Sudan: Mendez says a "non-consensual" military intervention in Darfur will not improve things
IPS: What is your evaluation of the situation in Sudan?
JUAN MENDEZ: I think it's getting worse. Since September the threat has grown for those displaced by the violence, and there is a greater danger of massive attacks. The military presence of the African Union (AU) has increased, but the local forces that are fighting are getting used to the presence of foreign troops, and are largely able to avoid them. In some cases they have even attacked them.
There have also been attacks on aid workers from humanitarian groups, which is bad enough in and of itself, besides giving rise to the possibility that humanitarian workers could withdraw and leave the people they are helping at even greater risk.
I believe this is a very important time for making decisions, because if we fail to curb the spread of violence, another catastrophe in Darfur could occur, as serious as the one the region suffered from mid-2003 to early 2004, and with unpredictable consequences.
IPS: Have you classified the situation in Darfur as a case of genocide?
JUAN MENDEZ: No, because my task is prevention. It is not up to me to decide on definitions. I am to act when I observe a situation that can lead to genocide if something is not done. If I were to classify the situation as genocide, that means I have arrived too late.
Besides, the task of determining whether or not what is occurring in Darfur amounts to genocide was assigned by the U.N. Security Council to an international commission of inquiry.
IPS: Are you in favour of a military intervention in that region?
JUAN MENDEZ: Despite the gravity of what I have seen, I'm not convinced that a non-consensual military intervention will improve things. On the contrary, it could make them much worse.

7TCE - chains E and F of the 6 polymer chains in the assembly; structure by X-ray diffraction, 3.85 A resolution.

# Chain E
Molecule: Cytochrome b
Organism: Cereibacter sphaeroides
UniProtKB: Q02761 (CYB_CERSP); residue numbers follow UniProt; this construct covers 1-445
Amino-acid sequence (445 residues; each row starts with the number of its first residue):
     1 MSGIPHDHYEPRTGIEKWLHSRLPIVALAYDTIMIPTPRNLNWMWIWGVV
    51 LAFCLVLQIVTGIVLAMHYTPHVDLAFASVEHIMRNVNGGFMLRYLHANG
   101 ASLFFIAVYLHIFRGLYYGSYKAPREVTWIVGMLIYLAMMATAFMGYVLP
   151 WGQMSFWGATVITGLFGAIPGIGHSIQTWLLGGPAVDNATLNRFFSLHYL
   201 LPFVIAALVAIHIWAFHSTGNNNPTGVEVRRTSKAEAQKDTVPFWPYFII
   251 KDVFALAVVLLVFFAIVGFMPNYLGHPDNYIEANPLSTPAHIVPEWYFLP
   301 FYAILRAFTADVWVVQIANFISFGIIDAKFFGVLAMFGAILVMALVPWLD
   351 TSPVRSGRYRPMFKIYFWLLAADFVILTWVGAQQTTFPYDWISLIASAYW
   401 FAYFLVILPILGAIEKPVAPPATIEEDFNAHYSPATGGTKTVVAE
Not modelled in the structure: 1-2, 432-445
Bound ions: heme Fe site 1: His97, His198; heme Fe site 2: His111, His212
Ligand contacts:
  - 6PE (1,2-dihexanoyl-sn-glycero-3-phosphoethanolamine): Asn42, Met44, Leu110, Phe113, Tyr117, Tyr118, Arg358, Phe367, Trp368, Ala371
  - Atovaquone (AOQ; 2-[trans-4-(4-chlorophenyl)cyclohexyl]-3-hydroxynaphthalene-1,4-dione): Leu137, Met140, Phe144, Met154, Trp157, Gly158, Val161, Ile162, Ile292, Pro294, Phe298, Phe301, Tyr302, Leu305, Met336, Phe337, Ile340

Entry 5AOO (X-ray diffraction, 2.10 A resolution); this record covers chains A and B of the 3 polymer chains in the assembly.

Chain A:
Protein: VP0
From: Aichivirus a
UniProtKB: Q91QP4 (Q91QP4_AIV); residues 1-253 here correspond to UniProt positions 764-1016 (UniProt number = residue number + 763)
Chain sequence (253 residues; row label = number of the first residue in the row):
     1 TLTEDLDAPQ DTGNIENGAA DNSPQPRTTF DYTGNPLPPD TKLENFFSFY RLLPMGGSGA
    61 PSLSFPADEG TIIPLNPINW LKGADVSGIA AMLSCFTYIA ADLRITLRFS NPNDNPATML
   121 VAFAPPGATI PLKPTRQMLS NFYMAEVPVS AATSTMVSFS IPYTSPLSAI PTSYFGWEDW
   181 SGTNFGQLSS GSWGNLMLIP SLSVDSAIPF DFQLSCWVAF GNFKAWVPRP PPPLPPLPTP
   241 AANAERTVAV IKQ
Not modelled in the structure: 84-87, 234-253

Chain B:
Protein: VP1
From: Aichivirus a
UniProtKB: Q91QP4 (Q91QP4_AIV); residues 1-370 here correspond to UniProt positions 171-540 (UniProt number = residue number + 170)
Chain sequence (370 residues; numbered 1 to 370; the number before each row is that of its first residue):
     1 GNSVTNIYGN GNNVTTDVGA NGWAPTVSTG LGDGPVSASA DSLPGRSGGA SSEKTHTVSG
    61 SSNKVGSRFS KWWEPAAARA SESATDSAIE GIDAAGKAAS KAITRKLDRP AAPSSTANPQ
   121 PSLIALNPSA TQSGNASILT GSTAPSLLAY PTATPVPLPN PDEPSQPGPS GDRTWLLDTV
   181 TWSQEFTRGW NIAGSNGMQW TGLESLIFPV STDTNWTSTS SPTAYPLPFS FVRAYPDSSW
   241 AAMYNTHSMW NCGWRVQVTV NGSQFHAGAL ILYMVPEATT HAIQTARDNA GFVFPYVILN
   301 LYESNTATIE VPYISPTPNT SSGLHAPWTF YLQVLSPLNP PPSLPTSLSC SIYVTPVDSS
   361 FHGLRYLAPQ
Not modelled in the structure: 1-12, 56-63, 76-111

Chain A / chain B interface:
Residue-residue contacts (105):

I do believe that in some cases the only solution is to send troops. But it must be a last resort, and the possible consequences must be gauged.
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U.S., NATO troops not likely to be sent to Darfur, says Gen. Jones
Yesterday, the top commander of NATO and U.S. forces said it is unlikely alliance troops will be dispatched to Darfur any time soon.
Marine Gen. James Jones told Stars and Stripes that although some key leaders have been pressing for action, no plans are in works to help in Darfur. Full Story at European and Pacific Stars & Stripes, March 5, 2005.
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Ugandan troops on standby for deployment to Darfur
The UPDF has been put on standby for deployment in Darfur, says a report out of Kampala via Sudan Tribune, March 6, 2005.
On March 4, military sources said a battalion-size military force of 1200-1500 soldiers from Uganda has been put on alert for immediate deployment in Darfur. The final decision will come after the conclusion of talks between the UN and the Ugandan Ministry of Defence.
"About 30 officers have been put on standby to lead the mission to Darfur," a reliable military source said, March 4. An assistant chief of staff was said to be handling the operation on behalf of the ministry. And an army and defence spokesman neither confirmed nor denied the Darfur deployment. "I can't tell you its true or not true until I have been briefed," he said.